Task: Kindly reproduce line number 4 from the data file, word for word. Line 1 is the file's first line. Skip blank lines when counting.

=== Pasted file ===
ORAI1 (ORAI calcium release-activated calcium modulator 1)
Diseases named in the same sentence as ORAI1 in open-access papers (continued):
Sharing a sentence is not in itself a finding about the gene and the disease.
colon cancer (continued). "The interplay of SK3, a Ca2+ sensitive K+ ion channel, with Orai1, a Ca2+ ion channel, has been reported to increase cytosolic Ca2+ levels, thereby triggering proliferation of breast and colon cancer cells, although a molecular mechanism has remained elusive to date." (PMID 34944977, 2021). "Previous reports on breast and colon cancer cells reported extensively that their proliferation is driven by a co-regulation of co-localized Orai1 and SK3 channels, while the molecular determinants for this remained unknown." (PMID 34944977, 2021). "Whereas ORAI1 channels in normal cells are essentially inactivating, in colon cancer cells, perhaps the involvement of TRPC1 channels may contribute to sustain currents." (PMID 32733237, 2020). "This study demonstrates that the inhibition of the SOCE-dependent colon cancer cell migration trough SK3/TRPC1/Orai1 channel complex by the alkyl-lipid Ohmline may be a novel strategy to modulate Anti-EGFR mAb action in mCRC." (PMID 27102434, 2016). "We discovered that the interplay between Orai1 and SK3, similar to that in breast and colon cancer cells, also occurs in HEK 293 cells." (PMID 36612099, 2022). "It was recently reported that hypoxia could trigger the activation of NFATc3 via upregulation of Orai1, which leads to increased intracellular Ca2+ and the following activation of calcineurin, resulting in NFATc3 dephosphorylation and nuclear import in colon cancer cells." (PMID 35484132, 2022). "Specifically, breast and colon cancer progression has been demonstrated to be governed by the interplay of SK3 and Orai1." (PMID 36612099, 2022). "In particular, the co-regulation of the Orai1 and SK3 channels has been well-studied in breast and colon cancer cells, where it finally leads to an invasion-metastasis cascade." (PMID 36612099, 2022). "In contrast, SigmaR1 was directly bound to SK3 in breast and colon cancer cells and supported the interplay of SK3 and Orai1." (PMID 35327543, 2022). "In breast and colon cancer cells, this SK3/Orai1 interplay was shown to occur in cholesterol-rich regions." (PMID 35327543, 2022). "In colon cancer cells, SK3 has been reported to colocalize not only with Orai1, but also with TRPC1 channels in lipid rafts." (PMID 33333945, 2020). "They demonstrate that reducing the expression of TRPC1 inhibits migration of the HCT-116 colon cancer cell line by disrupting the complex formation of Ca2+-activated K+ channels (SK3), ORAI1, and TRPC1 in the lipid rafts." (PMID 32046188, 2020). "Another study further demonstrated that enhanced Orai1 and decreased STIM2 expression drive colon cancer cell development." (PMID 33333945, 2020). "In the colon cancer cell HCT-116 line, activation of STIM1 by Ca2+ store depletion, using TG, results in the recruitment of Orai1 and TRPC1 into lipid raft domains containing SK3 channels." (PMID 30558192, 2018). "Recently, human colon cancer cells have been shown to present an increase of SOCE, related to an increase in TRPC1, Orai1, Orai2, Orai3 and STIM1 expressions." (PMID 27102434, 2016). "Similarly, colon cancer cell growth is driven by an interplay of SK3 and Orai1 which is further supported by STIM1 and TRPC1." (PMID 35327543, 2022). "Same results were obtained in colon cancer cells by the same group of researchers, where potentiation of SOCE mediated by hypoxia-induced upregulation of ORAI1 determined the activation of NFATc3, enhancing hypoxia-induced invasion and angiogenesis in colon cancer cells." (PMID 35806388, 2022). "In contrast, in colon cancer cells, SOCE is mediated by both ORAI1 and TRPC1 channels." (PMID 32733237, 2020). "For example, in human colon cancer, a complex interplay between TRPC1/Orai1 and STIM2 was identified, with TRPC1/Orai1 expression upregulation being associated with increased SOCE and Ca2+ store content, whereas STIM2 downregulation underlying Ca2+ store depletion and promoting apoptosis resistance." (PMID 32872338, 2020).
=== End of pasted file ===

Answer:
colon cancer (continued). "The interplay of SK3, a Ca2+ sensitive K+ ion channel, with Orai1, a Ca2+ ion channel, has been reported to increase cytosolic Ca2+ levels, thereby triggering proliferation of breast and colon cancer cells, although a molecular mechanism has remained elusive to date." (PMID 34944977, 2021). "Previous reports on breast and colon cancer cells reported extensively that their proliferation is driven by a co-regulation of co-localized Orai1 and SK3 channels, while the molecular determinants for this remained unknown." (PMID 34944977, 2021). "Whereas ORAI1 channels in normal cells are essentially inactivating, in colon cancer cells, perhaps the involvement of TRPC1 channels may contribute to sustain currents." (PMID 32733237, 2020). "This study demonstrates that the inhibition of the SOCE-dependent colon cancer cell migration trough SK3/TRPC1/Orai1 channel complex by the alkyl-lipid Ohmline may be a novel strategy to modulate Anti-EGFR mAb action in mCRC." (PMID 27102434, 2016). "We discovered that the interplay between Orai1 and SK3, similar to that in breast and colon cancer cells, also occurs in HEK 293 cells." (PMID 36612099, 2022). "It was recently reported that hypoxia could trigger the activation of NFATc3 via upregulation of Orai1, which leads to increased intracellular Ca2+ and the following activation of calcineurin, resulting in NFATc3 dephosphorylation and nuclear import in colon cancer cells." (PMID 35484132, 2022). "Specifically, breast and colon cancer progression has been demonstrated to be governed by the interplay of SK3 and Orai1." (PMID 36612099, 2022). "In particular, the co-regulation of the Orai1 and SK3 channels has been well-studied in breast and colon cancer cells, where it finally leads to an invasion-metastasis cascade." (PMID 36612099, 2022). "In contrast, SigmaR1 was directly bound to SK3 in breast and colon cancer cells and supported the interplay of SK3 and Orai1." (PMID 35327543, 2022). "In breast and colon cancer cells, this SK3/Orai1 interplay was shown to occur in cholesterol-rich regions." (PMID 35327543, 2022). "In colon cancer cells, SK3 has been reported to colocalize not only with Orai1, but also with TRPC1 channels in lipid rafts." (PMID 33333945, 2020). "They demonstrate that reducing the expression of TRPC1 inhibits migration of the HCT-116 colon cancer cell line by disrupting the complex formation of Ca2+-activated K+ channels (SK3), ORAI1, and TRPC1 in the lipid rafts." (PMID 32046188, 2020). "Another study further demonstrated that enhanced Orai1 and decreased STIM2 expression drive colon cancer cell development." (PMID 33333945, 2020). "In the colon cancer cell HCT-116 line, activation of STIM1 by Ca2+ store depletion, using TG, results in the recruitment of Orai1 and TRPC1 into lipid raft domains containing SK3 channels." (PMID 30558192, 2018). "Recently, human colon cancer cells have been shown to present an increase of SOCE, related to an increase in TRPC1, Orai1, Orai2, Orai3 and STIM1 expressions." (PMID 27102434, 2016). "Similarly, colon cancer cell growth is driven by an interplay of SK3 and Orai1 which is further supported by STIM1 and TRPC1." (PMID 35327543, 2022). "Same results were obtained in colon cancer cells by the same group of researchers, where potentiation of SOCE mediated by hypoxia-induced upregulation of ORAI1 determined the activation of NFATc3, enhancing hypoxia-induced invasion and angiogenesis in colon cancer cells." (PMID 35806388, 2022). "In contrast, in colon cancer cells, SOCE is mediated by both ORAI1 and TRPC1 channels." (PMID 32733237, 2020). "For example, in human colon cancer, a complex interplay between TRPC1/Orai1 and STIM2 was identified, with TRPC1/Orai1 expression upregulation being associated with increased SOCE and Ca2+ store content, whereas STIM2 downregulation underlying Ca2+ store depletion and promoting apoptosis resistance." (PMID 32872338, 2020).